In the deep mid-winter

Home Sweet Home

This is a picture of Home in the deep mid-winter of 2011 when we had temperatures of minus 18!

It was amazing, we had icicles 2 ft long hanging from the gutters and because we had insulated the loft, even the water tank froze. We had to open the  loft hatch and let the warm air up to thaw it out. Unfortunately it also loosened the snow on the roof which then slid off in sheets taking the gutters and the icicles with it.

I started beekeeping in 2001 with two hives and I now work 40 – 50 colonies of dark Irish bees. They were swarmy and some of them can still be a bit bad tempered when they have honey on board but they improve year on year. The improvement work continues – watch this space, or more specifically the page entitled ‘Native Bee’.  Also the post on the Irish Native Bee which has links to several bee improvement articles.

Together we make a ‘small country living’ from the sale of bees, skeps, honey and beeswax and associated cottage-industry products such as candles, polish etc all sold locally.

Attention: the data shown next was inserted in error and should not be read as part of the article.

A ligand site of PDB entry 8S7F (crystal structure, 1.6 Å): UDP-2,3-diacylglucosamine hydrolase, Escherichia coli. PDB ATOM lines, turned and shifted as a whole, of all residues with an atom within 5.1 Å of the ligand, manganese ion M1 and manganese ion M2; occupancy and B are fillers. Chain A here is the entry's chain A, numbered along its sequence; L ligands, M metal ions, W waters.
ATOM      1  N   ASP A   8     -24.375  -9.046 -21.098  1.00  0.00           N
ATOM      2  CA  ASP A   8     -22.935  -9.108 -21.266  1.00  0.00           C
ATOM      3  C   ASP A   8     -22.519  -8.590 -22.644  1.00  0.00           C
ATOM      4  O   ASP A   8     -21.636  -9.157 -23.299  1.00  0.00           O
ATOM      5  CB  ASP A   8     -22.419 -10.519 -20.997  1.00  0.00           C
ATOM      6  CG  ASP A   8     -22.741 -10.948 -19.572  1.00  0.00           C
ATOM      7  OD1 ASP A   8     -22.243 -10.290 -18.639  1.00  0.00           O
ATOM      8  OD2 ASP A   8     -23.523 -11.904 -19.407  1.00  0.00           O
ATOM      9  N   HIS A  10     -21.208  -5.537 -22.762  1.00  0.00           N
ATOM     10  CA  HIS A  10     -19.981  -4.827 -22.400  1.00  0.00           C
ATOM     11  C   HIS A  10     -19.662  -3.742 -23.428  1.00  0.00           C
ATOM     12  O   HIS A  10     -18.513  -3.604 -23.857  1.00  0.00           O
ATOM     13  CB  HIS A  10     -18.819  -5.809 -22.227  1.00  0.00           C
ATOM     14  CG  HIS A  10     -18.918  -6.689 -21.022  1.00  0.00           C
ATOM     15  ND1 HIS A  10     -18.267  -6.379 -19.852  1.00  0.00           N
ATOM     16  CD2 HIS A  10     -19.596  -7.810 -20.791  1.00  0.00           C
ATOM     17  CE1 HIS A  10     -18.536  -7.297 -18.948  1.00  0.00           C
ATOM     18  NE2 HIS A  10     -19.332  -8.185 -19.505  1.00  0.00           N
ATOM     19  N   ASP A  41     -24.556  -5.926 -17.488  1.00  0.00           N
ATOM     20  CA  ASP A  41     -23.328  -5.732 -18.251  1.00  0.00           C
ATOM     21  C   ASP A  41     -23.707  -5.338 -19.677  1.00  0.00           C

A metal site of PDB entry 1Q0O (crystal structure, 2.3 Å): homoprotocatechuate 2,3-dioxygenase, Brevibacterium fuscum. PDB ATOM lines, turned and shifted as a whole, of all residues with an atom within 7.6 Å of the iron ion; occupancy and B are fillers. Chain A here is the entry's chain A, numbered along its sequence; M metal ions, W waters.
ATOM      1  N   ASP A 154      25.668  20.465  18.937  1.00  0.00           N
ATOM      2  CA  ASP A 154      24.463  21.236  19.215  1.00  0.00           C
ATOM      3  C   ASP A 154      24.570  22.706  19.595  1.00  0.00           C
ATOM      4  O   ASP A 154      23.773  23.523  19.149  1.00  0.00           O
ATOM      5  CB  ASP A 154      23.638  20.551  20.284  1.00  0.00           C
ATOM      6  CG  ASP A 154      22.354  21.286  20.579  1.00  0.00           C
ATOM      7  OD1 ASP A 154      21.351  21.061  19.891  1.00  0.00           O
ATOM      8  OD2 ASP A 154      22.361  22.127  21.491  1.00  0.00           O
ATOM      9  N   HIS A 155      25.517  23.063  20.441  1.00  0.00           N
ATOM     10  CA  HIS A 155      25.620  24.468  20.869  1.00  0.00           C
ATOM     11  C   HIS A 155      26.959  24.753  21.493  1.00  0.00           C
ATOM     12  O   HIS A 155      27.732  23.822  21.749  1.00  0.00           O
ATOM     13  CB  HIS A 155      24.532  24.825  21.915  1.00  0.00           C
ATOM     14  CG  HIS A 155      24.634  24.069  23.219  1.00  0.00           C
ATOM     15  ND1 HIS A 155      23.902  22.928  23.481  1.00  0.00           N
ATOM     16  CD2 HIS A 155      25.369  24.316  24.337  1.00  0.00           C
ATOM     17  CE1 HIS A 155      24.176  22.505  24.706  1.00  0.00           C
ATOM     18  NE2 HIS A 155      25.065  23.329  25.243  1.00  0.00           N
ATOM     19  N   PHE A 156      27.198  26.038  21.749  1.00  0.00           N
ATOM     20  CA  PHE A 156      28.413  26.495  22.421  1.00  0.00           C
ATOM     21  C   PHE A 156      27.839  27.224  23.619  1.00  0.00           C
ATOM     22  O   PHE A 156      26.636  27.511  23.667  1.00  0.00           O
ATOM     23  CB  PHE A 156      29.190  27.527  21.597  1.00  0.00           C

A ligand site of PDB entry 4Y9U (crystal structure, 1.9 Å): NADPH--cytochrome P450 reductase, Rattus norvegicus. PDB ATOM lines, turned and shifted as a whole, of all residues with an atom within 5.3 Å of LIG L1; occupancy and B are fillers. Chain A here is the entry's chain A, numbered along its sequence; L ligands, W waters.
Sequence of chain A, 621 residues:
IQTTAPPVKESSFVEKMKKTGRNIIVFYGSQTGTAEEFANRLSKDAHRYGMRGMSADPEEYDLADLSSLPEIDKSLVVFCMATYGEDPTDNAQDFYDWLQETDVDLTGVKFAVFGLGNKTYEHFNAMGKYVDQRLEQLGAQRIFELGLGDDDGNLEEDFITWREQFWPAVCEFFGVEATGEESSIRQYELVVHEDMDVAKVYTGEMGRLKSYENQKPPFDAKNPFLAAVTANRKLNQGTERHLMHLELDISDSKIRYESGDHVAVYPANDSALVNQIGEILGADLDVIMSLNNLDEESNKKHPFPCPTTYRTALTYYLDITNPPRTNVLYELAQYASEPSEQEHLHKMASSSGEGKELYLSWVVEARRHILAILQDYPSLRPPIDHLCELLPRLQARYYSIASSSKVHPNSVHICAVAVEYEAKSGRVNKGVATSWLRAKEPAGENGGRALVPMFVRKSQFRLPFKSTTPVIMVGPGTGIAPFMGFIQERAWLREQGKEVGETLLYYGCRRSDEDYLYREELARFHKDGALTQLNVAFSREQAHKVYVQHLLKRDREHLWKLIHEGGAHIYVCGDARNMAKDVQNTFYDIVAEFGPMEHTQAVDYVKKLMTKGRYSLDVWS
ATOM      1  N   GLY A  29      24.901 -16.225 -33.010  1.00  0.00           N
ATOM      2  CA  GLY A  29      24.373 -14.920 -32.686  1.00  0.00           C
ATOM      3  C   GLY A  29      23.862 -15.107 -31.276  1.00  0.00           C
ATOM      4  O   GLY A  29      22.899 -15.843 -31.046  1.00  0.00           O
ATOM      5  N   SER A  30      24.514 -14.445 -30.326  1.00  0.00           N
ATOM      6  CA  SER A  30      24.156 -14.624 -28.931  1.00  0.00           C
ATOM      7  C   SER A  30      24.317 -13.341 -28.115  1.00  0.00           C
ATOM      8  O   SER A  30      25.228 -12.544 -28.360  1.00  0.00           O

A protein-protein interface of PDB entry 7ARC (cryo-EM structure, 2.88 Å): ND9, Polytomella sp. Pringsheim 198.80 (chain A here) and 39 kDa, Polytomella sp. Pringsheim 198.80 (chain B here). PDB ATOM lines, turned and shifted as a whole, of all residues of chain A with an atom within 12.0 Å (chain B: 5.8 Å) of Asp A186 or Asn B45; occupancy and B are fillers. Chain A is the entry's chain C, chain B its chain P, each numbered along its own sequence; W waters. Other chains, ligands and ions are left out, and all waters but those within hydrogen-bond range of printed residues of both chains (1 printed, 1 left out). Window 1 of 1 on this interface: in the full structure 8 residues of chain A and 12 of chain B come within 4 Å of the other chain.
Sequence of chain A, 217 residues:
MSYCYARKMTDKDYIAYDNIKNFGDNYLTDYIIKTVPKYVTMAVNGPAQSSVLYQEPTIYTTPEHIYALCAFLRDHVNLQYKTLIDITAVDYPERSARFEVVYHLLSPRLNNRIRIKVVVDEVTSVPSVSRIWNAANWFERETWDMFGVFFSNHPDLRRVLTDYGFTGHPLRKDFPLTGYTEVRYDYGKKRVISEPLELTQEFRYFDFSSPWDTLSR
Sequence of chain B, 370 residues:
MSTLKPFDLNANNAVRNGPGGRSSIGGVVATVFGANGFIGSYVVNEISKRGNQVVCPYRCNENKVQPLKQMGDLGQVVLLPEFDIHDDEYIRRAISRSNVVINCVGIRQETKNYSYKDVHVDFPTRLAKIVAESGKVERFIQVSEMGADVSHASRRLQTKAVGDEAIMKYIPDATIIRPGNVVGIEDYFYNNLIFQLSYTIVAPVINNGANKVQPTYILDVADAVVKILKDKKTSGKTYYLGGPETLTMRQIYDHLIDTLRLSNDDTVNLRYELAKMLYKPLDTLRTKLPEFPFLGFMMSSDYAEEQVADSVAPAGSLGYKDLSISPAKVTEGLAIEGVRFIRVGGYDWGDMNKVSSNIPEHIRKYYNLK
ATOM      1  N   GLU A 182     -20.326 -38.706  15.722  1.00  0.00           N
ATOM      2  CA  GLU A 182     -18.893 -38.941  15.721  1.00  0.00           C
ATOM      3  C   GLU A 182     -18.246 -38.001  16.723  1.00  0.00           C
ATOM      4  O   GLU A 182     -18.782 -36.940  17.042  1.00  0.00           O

During those years I’ve accumulated a lot of ‘stuff’ and rather than it sit here in my head or on this computer I may as well put it up here where it might be useful.

The other pages are of things I think are important – today – that might change tomorrow.

7 thoughts on “Home Sweet Home”

  1. my own bees died out with varroa a good few years back now, i did not know what it was at the time. but there is a wild colony thriving in a flat roof in a neighbours house, it has been there for years, at least fifteen i would think, i think they are native bees, small and black, like my own. have they developed immunity to disease?

    1. Hello Joe and thank you for your comment.
      It is possible that the wild bees have developed Varroa resistance but it would be difficult to test them while they are in the roof.
      It is also possible that the colony died out several times during the 15 years and has been restocked by swarms from neighbouring beekeepers. Are there other beekeepers nearby?
      I don’t expect it would be possible to get them out of the roof without a struggle either?

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